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    there are fourteen solutions

  13. sauravshakya
    • 2 years ago
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    Just find real solutions.

  14. benzilla
    • 2 years ago
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    I set this to zero which made this come out in error. This needs an iterative process to solve.

  15. sauravshakya
    • 2 years ago
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    Yep... @benzilla

  16. mukushla
    • 2 years ago
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    if there are some answers they are in the range\[\rm 1<|x|<2\]

  17. sauravshakya
    • 2 years ago
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    Yep

  18. mukushla
    • 2 years ago
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    answer will be close to 1 so letting\[x^2 \approx1\]\[x^{14}=8\]\[x=\sqrt[14]{8}\]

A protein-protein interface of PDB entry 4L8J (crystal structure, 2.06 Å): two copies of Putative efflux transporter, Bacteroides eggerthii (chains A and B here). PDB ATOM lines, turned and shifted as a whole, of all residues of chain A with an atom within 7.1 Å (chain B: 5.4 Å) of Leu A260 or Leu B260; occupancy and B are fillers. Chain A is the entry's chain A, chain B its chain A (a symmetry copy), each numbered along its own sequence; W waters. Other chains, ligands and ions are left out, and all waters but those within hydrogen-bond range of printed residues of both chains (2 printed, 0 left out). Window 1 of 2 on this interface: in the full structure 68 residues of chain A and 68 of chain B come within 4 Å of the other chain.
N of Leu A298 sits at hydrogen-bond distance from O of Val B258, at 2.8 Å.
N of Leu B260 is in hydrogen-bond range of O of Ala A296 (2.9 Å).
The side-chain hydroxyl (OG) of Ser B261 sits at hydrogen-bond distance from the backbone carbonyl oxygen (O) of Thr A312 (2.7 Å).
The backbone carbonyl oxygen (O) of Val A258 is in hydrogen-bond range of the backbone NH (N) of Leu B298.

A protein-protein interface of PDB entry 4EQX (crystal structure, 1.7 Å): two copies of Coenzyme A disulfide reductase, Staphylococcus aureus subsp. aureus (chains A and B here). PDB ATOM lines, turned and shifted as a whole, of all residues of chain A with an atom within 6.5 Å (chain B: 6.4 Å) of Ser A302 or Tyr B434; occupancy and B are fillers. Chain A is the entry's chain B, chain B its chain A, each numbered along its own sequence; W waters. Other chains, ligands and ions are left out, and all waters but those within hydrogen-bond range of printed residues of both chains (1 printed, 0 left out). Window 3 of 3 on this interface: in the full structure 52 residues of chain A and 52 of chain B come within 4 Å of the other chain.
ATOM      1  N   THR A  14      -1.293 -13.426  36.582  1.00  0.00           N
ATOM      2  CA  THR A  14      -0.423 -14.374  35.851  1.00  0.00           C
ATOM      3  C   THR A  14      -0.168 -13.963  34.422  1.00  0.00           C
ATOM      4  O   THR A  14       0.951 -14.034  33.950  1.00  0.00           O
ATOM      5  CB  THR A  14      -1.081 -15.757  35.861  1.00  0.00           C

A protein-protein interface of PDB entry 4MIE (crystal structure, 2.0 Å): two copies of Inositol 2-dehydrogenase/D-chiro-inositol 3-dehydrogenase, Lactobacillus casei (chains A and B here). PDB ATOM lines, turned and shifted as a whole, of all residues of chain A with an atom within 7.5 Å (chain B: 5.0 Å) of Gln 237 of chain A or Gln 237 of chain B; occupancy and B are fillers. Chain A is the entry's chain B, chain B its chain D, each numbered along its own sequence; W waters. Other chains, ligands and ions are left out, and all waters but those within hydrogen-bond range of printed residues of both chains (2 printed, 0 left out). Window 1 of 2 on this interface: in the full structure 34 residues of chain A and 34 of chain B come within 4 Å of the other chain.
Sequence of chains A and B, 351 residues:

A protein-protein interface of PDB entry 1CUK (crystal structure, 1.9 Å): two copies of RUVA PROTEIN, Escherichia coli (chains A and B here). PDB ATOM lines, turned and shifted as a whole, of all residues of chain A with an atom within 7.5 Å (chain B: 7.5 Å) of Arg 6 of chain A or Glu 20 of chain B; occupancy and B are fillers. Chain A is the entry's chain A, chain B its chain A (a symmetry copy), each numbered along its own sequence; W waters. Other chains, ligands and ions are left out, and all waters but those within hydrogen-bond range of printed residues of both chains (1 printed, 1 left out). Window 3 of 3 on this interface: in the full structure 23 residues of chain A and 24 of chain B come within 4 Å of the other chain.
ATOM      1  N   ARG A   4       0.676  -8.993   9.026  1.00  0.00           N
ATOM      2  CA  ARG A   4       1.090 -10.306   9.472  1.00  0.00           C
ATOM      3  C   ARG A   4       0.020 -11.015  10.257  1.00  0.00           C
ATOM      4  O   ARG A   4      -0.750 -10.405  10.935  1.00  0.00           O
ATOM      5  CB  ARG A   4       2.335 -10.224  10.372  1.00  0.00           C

19. mukushla
    • 2 years ago
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    actually\[x\approx\pm\sqrt[14]{8}\]

  20. sauravshakya
    • 2 years ago
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    What kind of solution is that???

  21. mukushla
    • 2 years ago
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    thats just a approximate solution...not exact

  22. mukushla
    • 2 years ago
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    we have\[x\approx\pm\sqrt[14]{8}=\pm1.16\]comparing this with exact solutions http://www.wolframalpha.com/input/?i=x%5E14%3D7%2Bx%5E2 its a good approaximate :)

  23. sauravshakya
    • 2 years ago
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    Yep... What about the exact solution.

  24. sauravshakya
    • 2 years ago